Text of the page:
A new study shows the golden jackals of Africa and Eurasia are two distantly related species. Although they look and act almost the same, DNA tests shows they are in fact two different species - one is a new species of wolf!

For decades the golden jackal and other similar species have been mistaken for the jackal species when under the surface they are in fact not jackal but a species of wolf. The new discovery shows the biggest distinction between the two is the size of the skull and the strength of the teeth.

The new species is called the African golden wolf (canis anthus) which has a wider skull; stronger teeth and is larger in size compared to its distant cousin the golden jackal. According to research conducted over a period of time, the golden wolf is found in North and East Africa as well as in the Middle East whereas the golden jackal is found in Southern Europe to the Middle East and across Southern Asia.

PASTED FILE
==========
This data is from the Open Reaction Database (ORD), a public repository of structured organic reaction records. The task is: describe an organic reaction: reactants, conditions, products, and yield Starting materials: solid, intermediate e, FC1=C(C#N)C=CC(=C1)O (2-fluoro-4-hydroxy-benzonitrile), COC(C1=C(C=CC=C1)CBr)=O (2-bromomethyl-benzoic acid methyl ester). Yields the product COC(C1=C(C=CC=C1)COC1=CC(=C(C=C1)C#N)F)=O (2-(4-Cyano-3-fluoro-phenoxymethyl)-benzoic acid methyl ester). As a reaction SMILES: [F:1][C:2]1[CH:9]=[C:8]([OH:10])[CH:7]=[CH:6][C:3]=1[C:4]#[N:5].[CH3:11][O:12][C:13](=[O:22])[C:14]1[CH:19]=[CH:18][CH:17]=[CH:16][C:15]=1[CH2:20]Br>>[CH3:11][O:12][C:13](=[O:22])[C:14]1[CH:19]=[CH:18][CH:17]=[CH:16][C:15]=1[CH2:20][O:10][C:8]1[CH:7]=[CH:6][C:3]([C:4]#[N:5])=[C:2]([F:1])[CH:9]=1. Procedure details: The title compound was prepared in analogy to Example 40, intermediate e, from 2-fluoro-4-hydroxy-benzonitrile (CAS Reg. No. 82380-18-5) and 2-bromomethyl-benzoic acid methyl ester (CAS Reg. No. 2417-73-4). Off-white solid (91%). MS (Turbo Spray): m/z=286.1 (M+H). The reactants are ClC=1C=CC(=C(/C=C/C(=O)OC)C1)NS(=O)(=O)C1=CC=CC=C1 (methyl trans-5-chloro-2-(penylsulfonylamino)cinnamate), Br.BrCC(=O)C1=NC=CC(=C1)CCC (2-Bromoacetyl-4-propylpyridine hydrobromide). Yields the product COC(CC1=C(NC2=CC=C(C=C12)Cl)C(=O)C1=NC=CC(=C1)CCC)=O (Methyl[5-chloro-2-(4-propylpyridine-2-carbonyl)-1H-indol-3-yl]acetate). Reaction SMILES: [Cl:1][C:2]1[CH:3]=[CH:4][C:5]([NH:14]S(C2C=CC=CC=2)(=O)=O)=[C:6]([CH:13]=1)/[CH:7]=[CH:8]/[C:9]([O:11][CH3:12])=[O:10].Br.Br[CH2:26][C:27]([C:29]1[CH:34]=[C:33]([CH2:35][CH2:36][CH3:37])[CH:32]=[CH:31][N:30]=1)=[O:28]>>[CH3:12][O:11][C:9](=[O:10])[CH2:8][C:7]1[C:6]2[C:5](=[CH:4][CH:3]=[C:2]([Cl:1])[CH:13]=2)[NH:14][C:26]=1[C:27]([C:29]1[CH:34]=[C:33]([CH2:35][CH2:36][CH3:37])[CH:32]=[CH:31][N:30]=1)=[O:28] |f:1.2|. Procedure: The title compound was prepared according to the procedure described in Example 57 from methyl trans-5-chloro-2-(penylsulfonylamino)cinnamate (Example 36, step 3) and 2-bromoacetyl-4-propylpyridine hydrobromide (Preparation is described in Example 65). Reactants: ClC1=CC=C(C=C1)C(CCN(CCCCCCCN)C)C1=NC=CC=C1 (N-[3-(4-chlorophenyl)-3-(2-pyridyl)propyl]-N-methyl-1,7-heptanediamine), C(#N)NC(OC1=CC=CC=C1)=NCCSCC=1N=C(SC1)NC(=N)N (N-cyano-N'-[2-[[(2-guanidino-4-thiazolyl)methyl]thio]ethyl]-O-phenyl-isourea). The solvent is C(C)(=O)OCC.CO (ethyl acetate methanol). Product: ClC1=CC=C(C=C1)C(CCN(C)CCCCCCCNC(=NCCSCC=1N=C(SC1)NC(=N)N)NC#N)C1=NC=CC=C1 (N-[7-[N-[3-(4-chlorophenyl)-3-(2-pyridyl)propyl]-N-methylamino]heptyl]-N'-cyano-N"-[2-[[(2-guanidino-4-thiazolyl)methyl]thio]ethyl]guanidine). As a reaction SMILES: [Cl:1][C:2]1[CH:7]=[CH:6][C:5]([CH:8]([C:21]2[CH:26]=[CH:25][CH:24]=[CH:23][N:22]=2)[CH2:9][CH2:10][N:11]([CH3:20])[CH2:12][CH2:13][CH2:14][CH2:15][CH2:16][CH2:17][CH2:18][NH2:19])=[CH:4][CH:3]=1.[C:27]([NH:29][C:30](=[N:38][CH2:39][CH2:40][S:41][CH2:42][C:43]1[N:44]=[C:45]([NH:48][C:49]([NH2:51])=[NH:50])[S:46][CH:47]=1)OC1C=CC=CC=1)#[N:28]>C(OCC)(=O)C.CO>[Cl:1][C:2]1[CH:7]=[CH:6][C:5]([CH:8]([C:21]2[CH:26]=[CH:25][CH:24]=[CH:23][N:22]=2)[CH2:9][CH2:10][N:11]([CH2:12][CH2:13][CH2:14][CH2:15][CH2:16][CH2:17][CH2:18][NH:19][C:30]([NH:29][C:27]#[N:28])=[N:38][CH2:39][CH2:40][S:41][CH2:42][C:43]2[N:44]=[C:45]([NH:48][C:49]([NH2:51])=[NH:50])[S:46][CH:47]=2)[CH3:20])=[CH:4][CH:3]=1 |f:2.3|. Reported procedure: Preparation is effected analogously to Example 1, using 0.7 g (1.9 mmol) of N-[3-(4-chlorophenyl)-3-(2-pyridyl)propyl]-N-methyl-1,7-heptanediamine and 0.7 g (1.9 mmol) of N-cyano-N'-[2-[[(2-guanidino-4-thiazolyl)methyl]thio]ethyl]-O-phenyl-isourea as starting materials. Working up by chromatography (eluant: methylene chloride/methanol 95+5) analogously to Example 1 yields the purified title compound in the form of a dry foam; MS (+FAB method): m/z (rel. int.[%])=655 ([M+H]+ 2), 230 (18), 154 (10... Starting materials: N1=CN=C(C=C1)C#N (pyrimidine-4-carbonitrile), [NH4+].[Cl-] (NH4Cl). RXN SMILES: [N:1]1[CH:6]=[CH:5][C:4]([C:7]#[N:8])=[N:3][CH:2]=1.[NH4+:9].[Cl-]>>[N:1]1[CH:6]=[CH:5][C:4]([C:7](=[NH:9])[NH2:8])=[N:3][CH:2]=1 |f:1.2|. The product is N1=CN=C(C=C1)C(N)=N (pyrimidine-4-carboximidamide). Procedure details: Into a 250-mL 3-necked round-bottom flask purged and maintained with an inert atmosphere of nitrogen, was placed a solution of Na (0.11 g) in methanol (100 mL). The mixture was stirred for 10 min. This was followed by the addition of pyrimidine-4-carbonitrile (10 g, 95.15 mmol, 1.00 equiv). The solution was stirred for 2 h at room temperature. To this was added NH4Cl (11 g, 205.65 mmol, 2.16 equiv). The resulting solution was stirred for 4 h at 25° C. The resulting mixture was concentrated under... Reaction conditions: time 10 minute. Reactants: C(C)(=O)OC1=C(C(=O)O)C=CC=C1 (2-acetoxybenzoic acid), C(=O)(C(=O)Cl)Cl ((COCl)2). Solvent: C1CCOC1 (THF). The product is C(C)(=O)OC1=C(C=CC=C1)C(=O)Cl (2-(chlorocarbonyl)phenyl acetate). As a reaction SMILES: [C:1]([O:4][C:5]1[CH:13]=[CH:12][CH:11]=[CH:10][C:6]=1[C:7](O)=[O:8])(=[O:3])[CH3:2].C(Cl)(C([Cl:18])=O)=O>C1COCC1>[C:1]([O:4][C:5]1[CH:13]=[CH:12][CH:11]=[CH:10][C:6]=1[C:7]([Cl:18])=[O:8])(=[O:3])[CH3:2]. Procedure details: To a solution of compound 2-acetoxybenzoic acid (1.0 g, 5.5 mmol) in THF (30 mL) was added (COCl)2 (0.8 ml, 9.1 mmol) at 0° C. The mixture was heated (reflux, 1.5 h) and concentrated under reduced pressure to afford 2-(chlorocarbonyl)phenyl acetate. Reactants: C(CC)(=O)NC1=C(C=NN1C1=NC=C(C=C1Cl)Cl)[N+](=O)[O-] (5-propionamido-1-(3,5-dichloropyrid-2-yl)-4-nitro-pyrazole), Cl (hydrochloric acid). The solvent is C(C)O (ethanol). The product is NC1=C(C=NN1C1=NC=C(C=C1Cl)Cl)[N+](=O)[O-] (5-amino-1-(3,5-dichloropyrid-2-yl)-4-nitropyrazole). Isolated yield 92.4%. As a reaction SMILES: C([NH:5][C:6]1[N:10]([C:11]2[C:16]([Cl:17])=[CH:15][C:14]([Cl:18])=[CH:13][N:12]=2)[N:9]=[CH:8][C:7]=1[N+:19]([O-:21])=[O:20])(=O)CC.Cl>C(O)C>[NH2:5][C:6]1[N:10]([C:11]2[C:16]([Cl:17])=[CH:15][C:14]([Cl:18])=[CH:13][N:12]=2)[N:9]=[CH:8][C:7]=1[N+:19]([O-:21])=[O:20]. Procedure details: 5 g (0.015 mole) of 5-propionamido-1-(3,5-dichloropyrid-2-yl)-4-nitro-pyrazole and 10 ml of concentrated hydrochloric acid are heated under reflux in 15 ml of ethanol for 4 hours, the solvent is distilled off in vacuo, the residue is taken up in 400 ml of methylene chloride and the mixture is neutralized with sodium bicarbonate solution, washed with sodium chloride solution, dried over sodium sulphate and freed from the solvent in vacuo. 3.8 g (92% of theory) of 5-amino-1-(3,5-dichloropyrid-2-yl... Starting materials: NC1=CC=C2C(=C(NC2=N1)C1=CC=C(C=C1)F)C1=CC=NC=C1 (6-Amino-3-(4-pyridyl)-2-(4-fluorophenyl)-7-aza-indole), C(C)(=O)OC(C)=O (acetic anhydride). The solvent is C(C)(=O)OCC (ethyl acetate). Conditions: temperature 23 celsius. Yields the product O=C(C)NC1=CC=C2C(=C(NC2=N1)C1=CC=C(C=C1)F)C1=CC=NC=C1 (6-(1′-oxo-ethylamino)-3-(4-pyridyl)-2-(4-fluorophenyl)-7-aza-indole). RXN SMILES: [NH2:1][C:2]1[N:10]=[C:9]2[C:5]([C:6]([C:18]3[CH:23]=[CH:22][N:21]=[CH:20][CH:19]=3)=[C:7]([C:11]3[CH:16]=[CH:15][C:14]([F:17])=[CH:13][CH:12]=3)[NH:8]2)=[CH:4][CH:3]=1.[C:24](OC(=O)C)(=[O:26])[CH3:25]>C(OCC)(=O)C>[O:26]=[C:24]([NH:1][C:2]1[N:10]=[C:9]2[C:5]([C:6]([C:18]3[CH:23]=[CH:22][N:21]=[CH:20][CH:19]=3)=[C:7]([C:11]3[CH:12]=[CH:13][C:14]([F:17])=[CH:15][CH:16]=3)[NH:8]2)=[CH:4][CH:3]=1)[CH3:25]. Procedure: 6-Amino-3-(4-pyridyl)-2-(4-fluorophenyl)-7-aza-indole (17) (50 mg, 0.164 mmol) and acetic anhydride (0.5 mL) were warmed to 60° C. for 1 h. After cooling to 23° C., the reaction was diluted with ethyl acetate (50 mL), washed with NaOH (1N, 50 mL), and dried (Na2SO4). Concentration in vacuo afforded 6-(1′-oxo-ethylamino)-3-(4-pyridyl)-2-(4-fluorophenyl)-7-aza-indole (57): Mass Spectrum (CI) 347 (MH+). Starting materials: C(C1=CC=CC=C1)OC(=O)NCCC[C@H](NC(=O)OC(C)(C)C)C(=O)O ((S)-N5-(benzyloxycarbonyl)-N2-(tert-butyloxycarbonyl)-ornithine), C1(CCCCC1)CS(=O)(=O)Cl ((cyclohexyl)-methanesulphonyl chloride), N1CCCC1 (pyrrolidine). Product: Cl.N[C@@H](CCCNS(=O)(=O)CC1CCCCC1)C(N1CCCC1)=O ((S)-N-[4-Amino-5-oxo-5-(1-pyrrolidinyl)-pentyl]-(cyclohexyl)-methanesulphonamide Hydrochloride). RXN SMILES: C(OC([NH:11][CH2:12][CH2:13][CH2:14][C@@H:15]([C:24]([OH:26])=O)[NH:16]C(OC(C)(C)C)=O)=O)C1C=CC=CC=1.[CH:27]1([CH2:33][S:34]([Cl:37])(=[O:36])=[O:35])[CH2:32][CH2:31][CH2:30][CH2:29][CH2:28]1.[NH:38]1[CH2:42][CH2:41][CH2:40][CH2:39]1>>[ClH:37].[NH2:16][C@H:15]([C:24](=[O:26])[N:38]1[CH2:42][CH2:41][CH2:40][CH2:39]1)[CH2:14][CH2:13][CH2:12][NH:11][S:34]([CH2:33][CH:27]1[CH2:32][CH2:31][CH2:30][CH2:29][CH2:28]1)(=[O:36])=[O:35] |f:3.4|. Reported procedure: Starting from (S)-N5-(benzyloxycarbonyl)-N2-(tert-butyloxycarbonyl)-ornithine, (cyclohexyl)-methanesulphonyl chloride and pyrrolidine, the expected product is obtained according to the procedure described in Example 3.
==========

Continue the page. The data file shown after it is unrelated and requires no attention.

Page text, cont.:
For ages scientists had wondered if the golden jackal was perhaps a subspecies of the gray wolf, and so they examined 38 different genetic markers from 128 canid specimens which included jackals from Africa and Eurasia, African wolves and even domestic dogs! From their findings they can confirm the African and Eurasian golden jackals are two different species and that the golden jackal is not a subspecies of the gray wolf. The last ancestor shared between the gray wolf and golden jackal was over 1 million years ago.

Africa is now home to 3 different species of wolf; the gray wolf, the Ethiopian wolf and now the African golden wolf.

Read more about it on National Geographic http://news.nationalgeographic.com/2015/07/150730-jackals-wolves-evolution-new-species-animals-africa/

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